From the halls of Brooklyn’s James Madison High School to the chambers of the U.S. Supreme Court, Paul Bender and Ruth Bader Ginsburg crossed each other’s paths countless times, including when he argued the case that turned into one of her most most important decisions.
Long before she wrote the ruling in his favor, Ginsburg had already made an impression.
Ginsburg was second in the Class of 1950. Bender quips that he “was not first.”
He went on to Harvard College, and then to the Ivy League’s law school. She attended Cornell University, arriving at Harvard Law School when Bender was in his final year there.
Her name came up again a few years later, when Bender was clerking for Supreme Court Justice Felix Frankfurter.
Bender recalls the justice telling his clerks that the dean of Harvard Law School had recommended Ginsburg for a clerk’s position in his office. They all praised her as a terrific pick.
“I’m not going to take her,” Frankfurter told them. “I couldn’t have a woman working for me.”
More than a half-century later, Bender still doesn’t know why Frankfurter felt uncomfortable.
The justice, who died in 1965, had offered excuses about Ginsburg being the mother of young children and not being able to work hard enough. “His views on women were very outdated,” Bender said. “She would have had a tremendous influence on him.”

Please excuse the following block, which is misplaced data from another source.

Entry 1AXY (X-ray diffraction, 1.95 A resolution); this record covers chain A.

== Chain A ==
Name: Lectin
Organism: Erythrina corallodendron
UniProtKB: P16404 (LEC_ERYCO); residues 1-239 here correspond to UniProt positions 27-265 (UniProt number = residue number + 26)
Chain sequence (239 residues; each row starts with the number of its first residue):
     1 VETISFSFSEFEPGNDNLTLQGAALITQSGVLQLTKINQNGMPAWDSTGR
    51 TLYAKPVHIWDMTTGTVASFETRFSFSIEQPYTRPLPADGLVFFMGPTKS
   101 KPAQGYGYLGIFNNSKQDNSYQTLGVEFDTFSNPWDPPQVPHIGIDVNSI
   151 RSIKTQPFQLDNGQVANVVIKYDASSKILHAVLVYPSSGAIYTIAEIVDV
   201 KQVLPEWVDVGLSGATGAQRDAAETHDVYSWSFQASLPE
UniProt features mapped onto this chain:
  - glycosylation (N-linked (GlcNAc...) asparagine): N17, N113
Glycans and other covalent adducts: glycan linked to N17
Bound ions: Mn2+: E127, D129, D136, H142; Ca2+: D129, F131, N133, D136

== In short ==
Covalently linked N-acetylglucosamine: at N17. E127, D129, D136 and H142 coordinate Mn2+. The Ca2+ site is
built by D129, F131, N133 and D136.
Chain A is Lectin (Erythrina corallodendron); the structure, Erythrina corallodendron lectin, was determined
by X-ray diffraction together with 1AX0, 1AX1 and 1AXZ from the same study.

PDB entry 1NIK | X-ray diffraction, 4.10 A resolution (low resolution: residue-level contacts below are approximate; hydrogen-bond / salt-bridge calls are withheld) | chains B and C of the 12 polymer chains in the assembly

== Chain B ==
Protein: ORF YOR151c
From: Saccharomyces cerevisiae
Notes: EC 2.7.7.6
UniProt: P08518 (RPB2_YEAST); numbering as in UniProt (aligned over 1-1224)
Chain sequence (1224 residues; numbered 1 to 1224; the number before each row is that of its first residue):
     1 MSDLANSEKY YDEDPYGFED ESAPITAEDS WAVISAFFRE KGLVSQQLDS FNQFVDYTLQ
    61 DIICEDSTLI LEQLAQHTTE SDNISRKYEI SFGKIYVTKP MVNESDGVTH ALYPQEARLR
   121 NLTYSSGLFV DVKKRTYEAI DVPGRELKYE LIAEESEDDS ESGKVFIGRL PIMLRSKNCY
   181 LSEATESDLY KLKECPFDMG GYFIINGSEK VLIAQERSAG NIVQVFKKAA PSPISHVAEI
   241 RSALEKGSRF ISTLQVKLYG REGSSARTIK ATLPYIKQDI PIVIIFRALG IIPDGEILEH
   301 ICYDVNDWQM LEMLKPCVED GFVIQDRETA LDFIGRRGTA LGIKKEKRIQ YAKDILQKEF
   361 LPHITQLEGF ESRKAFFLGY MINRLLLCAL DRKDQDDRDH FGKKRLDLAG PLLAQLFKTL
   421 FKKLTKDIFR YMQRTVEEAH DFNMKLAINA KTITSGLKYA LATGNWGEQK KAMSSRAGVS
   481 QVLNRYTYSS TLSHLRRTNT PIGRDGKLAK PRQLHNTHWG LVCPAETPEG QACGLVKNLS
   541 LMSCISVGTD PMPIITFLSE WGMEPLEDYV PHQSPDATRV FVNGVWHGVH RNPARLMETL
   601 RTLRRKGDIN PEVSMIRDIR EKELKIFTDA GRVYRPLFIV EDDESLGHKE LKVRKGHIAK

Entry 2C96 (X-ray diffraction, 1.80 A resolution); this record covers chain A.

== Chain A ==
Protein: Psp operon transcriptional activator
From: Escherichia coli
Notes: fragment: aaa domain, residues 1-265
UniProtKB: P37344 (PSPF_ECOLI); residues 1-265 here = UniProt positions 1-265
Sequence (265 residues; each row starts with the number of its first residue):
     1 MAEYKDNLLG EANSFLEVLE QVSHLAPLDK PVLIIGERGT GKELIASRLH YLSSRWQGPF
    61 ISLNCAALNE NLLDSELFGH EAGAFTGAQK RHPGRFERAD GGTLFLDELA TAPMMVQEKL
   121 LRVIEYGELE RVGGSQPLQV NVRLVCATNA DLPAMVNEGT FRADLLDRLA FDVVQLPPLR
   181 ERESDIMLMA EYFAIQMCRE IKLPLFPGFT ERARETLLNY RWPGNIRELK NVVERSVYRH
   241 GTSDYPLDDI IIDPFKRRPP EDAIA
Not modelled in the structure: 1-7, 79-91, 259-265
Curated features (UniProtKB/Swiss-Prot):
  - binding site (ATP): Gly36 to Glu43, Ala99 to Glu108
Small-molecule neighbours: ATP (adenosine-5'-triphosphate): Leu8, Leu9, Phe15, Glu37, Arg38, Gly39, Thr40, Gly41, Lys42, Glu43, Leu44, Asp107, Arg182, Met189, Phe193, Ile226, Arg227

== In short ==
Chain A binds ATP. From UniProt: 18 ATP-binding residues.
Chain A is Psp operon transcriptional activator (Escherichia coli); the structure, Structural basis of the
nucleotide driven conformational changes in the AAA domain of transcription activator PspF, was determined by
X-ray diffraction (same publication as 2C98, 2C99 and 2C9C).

“Also, I think she would have learned a lot from him, as I did.”
Bender, now an emeritus professor at Arizona State University Law School, served as a top lawyer in the Clinton administration. President Bill Clinton named Ginsburg to the Supreme Court in 1993.
Of the roughly 20 cases Bender argued before the top court after Ginsburg was seated, the most famous was United States v. Virginia, a landmark ruling that opened the doors of the storied Virginia Military Institute, the oldest state-supported military college in the United States, to women.
Bender was confident about winning the case.
“It was my favorite argument of all time,” he recalled. “At the end of the argument, I had a really good feeling.” But he didn’t expect to win the conservative Chief Justice William Rehnquist’s vote, nor did he expect Ginsburg to write the decision. “I’m not sure exactly how that happened,” he said.
The decision is among Ginsburg’s most significant. Countering V.M.I’s argument that its program was too physically difficult for women, Ginsburg wrote the state had to show excluding women served important governmental objectives.
“Generalizations about ‘the way women are,’ estimates of what is appropriate for most women, no longer justify denying opportunity to women whose talent and capacity place them outside the average description,” she noted.
Because their work intersected so often, Bender said he did not have a personal relationship with Ginsburg, though they did run across each other in New Mexico at the Santa Fe Opera summer festival for the past few years.
Ginsburg’s evolution as something of a rock star in recent years was a “big surprise to everyone who knew her,” Bender said. “Her personality was never of an icon. She was very shy and reserved.”